Born on April Fools Day in 1966, Craig Kelly is considered to be the guru of freeriding. A graduate of Chemical Engineering at the University of Washington, the professional snowboarder was a force to be reckoned with, as he has been dubbed by the great Terje Håkonsen as the best snowboarder of all time.
Part of the snowboarding group Mount Baker Hard Core back in the 80s, Kelly has always been hooked on riding powder. As a professional snowboarder for 15 years, Kelly had won 4 world championships and 3 US championships, which included his competition wins in 1988, 1991 and 1993 for the Mt. Baker Banked Slalom. But he soon gave up on the competitions when he decided to pursue freeriding, which he felt gave him a deep sense of freedom and independence. At the same time, Kelly continued to work on design and development with Burton, with designs like the Craig Kelly Air, Mystery Air and the CK Slopestyle.
Aside from backcountry riding, he also became an instructor for avalanche awareness courses, and was the forefront of the Burton Snowboards’ Chill Program. For ten years since 1988, Kelly, together with former wife Kelly Jo Legaz, ran a summer snowboard camp in Blackcomb to give back to the sport he came to love; as he taught underprivileged kids how to snowboard, with the non-profit organization together with other sponsors providing goods, lift tickets and instruction. This paved the way for those with raw talent the start-up training they needed, but could not afford the expensive costs that came along with the sport.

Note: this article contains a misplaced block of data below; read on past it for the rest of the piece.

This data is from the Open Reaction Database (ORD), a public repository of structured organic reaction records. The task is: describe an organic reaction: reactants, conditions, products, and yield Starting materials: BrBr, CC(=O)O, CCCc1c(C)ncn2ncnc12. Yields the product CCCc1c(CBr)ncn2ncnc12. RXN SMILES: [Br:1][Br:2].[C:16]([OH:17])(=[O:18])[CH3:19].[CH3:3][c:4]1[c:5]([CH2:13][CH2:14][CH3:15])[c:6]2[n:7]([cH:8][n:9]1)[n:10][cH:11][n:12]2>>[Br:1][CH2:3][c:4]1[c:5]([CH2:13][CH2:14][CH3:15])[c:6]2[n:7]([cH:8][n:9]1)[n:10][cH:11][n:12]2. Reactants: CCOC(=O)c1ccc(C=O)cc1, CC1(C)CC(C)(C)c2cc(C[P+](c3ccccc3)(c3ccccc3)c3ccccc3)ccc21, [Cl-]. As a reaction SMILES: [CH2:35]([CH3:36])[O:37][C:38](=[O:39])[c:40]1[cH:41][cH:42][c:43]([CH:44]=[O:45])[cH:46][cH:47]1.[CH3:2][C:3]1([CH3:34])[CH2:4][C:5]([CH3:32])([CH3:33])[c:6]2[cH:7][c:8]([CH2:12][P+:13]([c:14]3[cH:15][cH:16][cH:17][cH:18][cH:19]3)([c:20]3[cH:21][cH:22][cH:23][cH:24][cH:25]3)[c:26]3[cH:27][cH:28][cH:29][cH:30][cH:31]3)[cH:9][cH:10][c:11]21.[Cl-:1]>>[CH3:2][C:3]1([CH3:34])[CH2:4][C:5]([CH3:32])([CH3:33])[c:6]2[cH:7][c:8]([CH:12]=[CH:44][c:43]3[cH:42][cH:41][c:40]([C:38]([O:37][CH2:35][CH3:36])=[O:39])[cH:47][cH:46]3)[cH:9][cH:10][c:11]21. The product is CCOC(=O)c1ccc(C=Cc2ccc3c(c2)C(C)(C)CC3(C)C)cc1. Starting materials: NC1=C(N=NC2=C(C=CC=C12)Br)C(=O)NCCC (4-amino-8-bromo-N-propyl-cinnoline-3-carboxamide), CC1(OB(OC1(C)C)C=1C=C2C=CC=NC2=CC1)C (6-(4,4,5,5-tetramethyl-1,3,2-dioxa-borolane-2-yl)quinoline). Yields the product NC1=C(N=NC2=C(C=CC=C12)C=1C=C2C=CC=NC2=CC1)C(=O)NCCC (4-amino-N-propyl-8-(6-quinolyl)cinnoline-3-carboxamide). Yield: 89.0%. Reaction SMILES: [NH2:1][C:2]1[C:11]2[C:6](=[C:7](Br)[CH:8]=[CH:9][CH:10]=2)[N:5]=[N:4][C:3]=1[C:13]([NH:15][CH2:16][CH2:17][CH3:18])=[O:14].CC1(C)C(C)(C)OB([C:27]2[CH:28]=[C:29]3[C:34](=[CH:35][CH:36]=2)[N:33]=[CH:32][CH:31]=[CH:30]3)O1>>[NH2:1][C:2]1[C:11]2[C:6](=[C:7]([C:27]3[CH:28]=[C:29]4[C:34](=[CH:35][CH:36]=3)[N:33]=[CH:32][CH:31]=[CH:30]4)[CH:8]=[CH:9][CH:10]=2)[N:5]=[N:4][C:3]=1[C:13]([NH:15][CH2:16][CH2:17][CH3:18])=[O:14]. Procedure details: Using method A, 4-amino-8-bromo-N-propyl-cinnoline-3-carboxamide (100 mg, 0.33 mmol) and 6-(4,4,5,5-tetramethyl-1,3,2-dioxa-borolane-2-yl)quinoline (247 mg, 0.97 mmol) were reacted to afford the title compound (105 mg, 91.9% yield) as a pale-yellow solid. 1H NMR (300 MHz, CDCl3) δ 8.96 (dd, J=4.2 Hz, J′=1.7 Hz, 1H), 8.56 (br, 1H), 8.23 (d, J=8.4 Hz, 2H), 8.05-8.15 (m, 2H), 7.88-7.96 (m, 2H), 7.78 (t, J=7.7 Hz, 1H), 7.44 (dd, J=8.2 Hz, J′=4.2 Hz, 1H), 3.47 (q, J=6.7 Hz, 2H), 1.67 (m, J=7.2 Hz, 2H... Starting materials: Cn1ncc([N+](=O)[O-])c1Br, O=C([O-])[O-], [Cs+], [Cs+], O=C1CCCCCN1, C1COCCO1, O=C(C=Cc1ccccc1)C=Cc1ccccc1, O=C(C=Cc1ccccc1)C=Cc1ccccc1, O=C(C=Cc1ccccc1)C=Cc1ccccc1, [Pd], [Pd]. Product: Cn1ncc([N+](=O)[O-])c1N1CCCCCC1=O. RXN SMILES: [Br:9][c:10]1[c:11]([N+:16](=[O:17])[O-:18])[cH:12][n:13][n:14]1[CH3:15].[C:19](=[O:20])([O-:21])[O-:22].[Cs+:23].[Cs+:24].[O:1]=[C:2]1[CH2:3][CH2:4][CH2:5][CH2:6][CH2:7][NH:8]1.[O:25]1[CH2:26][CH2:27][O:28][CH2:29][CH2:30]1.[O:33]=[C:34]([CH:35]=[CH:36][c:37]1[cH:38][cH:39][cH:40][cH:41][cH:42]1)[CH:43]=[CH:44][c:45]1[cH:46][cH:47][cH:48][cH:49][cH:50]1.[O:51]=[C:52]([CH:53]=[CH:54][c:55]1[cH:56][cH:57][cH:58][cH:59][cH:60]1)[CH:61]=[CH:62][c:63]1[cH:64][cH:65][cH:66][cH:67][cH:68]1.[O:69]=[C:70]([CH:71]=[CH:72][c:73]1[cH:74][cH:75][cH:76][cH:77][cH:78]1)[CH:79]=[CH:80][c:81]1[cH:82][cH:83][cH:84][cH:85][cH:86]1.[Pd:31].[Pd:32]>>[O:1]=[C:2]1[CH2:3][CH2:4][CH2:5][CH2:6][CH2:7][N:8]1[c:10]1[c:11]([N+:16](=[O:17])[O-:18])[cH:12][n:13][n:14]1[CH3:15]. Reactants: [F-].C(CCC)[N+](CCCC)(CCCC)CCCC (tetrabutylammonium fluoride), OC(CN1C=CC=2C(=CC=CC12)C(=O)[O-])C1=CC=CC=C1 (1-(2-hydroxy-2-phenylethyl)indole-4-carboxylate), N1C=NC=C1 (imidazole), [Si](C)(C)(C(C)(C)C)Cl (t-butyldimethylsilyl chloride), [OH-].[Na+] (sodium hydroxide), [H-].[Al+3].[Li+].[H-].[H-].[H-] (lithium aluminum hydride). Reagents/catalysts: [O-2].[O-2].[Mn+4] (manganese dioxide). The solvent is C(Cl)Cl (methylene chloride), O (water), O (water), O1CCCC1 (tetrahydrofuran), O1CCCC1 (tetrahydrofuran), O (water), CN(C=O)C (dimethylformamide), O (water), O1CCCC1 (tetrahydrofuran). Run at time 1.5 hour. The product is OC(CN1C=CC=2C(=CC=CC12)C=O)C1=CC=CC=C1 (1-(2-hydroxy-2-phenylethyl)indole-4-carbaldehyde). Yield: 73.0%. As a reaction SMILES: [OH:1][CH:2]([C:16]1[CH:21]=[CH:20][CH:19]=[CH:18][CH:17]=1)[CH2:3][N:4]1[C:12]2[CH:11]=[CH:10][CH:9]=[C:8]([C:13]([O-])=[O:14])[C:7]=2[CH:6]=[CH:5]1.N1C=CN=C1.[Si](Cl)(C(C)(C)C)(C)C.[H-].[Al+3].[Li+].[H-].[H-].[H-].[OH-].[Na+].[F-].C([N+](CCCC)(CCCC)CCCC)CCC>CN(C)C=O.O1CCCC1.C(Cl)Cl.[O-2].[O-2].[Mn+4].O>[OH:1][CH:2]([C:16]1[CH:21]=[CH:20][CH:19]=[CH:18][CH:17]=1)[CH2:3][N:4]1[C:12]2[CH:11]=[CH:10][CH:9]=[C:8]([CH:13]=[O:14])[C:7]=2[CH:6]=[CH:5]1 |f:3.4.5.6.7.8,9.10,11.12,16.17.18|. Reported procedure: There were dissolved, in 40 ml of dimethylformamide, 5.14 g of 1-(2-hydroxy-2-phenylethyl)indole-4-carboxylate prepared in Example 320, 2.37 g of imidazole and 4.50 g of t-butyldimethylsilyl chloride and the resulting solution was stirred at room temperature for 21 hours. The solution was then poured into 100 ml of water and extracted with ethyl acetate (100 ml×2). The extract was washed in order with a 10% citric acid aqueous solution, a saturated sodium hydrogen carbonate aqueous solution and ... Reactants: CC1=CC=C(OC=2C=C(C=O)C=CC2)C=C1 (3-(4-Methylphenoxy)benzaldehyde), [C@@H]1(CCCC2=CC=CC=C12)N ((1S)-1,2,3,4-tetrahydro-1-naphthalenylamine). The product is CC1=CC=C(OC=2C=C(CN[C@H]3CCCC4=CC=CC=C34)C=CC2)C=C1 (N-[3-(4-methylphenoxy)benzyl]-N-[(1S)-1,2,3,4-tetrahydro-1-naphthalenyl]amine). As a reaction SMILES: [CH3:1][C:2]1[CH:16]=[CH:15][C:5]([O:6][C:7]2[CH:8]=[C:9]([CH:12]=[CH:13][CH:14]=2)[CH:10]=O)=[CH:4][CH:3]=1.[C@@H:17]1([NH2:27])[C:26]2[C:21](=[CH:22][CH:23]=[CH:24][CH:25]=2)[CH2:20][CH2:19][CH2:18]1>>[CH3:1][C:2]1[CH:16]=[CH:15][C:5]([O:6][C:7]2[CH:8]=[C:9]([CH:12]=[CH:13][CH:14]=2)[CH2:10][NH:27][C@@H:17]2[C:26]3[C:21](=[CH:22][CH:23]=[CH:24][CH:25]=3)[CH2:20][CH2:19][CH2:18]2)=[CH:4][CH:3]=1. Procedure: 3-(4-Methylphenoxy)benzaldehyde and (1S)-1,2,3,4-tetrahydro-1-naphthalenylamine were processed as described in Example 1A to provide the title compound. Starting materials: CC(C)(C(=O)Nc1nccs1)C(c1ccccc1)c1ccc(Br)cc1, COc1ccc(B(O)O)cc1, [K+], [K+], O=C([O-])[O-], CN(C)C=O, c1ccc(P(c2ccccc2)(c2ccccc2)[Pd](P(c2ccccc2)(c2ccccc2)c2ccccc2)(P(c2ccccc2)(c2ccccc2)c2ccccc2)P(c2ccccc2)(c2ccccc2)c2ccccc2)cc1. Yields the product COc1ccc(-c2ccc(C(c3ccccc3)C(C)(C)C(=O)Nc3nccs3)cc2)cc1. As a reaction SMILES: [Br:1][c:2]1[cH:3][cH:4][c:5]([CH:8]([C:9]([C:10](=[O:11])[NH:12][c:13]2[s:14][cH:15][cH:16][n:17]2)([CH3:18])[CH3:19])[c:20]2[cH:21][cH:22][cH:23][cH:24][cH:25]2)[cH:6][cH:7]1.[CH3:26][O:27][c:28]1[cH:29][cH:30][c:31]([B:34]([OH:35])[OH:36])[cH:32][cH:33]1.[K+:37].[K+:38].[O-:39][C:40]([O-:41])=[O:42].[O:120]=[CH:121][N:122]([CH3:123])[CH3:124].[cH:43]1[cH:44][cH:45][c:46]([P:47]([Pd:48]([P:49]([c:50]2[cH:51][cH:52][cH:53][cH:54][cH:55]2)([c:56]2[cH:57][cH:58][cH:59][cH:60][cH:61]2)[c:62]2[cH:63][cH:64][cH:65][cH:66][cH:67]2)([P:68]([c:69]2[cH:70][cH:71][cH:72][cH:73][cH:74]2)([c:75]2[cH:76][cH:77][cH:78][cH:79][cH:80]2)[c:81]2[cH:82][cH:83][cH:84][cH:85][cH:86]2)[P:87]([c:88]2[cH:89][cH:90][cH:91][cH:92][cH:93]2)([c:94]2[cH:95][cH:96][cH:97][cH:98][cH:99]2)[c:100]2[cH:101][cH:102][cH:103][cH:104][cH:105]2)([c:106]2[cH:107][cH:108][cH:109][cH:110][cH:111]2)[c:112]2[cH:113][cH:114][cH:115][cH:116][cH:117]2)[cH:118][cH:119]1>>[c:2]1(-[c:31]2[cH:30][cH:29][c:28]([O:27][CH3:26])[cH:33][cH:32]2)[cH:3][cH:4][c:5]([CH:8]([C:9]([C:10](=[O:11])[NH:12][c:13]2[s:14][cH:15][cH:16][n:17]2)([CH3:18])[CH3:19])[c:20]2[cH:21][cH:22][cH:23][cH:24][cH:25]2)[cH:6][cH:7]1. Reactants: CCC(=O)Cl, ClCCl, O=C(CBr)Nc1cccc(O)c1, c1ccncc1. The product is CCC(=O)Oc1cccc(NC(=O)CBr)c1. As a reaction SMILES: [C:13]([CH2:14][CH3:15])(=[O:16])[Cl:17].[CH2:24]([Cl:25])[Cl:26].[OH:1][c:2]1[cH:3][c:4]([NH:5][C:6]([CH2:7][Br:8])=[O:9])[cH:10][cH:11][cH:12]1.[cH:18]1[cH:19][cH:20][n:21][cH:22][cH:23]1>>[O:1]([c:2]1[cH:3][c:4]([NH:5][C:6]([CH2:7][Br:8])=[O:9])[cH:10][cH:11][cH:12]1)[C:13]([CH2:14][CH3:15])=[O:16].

On January 20, 2003, at the age of 36, Kelly was killed in an avalanche near Revelstoke in British Columbia, Canada. On that fateful day he was working as a guide for two groups of backcountry adventurers going heli-skiing, when a slide occurred which trapped 8 people and killed 7. Kelly is survived by partner Savina and daughter Olivia.